Home Latest News Parliament’s Remaining Term Sufficient to Reverse Political Fortunes: Ishaq Dar

Parliament’s Remaining Term Sufficient to Reverse Political Fortunes: Ishaq Dar

Finance minister acknowledges consequences of ‘difficult decisions’ but maintains this was necessary to save the state

by Staff Report

File photo of Finance Minister Ishaq Dar. Photo courtesy PID

Finance Minister Ishaq Dar on Sunday claimed that the 10 months remaining in the constitutional term of Parliament are sufficient for the ruling coalition to reverse its political losses, maintaining that the ruling coalition had been forced to decide between saving its politics or saving the state.

“We chose to save the state,” he told a press conference at the Pakistan Embassy in Washington, where he is currently on an official visit to meet representatives of the World Bank and the International Monetary Fund (IMF). “We knew it [economic reforms] would have consequences, but we opted for the state,” he stressed, alleging that allowing Imran Khan to remain prime minister would have proven worse for the country than this year’s devastating floods.

To a question on whether he believed U.S. President Joe Biden’s remarks on Pakistan’s nuclear program could have helped the PTI’s election campaign ahead of by-elections, Dar reiterated that Islamabad had a robust command and control system that had been globally acknowledged. “But when a politician who has been a P.M. [Imran Khan] says the nuclear program was good under me, but not now, this is how the world would react,” he claimed. “You should condemn him; he is doing petty politics,” he added.

“Pakistan’s economy is a man-made disaster,” he said, blaming the ousted PTI-led government. “Their incompetency, their mis-governance caused it. We are here to save the economy, not to do politics. May God accept our sacrifices,” he added.

Economic support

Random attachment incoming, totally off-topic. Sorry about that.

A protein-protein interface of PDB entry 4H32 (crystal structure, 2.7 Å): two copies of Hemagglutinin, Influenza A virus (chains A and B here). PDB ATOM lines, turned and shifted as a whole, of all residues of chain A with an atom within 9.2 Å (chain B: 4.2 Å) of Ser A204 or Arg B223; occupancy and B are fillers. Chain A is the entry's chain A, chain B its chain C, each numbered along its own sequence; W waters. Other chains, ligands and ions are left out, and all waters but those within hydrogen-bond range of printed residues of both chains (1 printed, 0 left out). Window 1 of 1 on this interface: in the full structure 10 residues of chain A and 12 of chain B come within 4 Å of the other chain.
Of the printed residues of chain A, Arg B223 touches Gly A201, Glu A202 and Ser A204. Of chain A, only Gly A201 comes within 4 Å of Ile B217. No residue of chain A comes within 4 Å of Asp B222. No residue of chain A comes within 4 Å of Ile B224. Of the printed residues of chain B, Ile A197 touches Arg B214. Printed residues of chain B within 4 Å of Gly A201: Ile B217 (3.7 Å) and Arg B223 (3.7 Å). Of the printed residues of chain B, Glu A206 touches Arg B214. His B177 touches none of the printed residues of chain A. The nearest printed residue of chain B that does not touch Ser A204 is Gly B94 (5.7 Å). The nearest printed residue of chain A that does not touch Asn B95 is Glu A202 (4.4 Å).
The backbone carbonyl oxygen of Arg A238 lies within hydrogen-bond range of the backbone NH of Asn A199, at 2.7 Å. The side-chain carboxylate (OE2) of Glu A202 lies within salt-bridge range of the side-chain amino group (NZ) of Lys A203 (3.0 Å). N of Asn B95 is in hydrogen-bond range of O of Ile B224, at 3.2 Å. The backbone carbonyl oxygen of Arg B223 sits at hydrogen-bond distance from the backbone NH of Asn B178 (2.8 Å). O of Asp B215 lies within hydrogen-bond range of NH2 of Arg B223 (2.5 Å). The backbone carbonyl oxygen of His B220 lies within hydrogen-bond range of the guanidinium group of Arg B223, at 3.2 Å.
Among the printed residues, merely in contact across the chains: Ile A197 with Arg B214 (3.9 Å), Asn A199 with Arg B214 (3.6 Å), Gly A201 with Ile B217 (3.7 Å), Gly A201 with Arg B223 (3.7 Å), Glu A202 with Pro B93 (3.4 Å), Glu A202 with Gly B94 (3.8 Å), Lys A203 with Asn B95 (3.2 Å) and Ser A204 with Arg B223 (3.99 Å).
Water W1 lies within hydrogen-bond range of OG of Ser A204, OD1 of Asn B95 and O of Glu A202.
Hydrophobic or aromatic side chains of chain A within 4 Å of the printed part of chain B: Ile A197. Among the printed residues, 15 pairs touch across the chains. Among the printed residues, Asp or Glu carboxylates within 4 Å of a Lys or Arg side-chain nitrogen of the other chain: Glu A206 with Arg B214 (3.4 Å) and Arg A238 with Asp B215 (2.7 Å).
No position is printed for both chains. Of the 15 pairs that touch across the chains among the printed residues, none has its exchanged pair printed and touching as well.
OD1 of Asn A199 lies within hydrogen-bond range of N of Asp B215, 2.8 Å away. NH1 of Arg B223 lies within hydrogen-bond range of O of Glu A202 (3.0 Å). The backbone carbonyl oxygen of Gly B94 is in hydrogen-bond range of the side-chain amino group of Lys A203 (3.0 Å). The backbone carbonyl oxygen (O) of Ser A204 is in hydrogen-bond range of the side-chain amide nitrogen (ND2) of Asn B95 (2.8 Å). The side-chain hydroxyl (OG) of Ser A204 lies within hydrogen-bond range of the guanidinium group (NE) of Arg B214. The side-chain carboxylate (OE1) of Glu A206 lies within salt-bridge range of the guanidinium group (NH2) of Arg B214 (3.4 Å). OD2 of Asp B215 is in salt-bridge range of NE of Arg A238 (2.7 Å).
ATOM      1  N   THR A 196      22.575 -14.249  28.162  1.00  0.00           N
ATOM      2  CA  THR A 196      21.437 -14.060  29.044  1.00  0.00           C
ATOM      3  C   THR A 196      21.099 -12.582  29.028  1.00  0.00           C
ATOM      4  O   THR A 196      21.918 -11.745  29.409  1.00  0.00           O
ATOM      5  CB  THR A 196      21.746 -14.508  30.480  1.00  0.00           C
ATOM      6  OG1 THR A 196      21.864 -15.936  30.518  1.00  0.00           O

At the outset of his presser, Dar said he had held 58 meetings with the chiefs of various international financial institutions, as well as officials of the U.S., Saudi Arabia and other countries, during his four-day stay in Washington. The World Bank and the U.K., he said, had hosted a roundtable on floods, where the UNDP, ADB and World Bank officials had presented a joint report on the devastation.

The report has estimated total losses of over $32.4 billion, with over $16 billion needed for immediate relief and rehabilitation. He said the government had already spent over Rs. 99 billion on relief and rehabilitation, adding that the date for a donors’ conference to be hosted by France would be finalized soon. He also emphasized that Pakistan would complete its current IMF program by June 2023 and would meet all its obligations, noting that Islamabad was committed to fiscal and energy reforms. However, he admitted, work on the energy sector was lagging and needed to be expedited.

On subsidies, the finance minister said the IMF had no issues with targeted subsidies. Claiming the government was not announcing any subsidies without prior discussion with the IMF, he clarified that the government did not need to approach the lender for approvals of price reduction. “That is our decision,” he stressed.

Referring to Pakistan’s grey-listing by the Financial Action Task Force (FATF), he said the PMLN had accomplished it in 2015 and would do so again. “We have banned factions, introduced laws, and solved issues. FATF’s Asia Pacific Group has done its reviews; we have a National Action Plan, and we hope to move to the whitelist again after the next review,” he said. The next FATF plenary to discuss Pakistan’s position is to take place this week—Oct. 20-21—with observers expecting it to finally whitelist Islamabad and remove it from states under increased monitoring.

Also on Sunday, Dar spoke at a meeting of Middle East, North Africa, Afghanistan, and Pakistan finance ministers and central bank governors with IMF Managing Director Kristalina Georgieva and called for greater policy support from multilateral donors amidst the climate-induced losses suffered by Islamabad. During the meeting, the IMF managing-director expressed deep sympathies with Pakistan and assured the Fund’s full support for its recovery.

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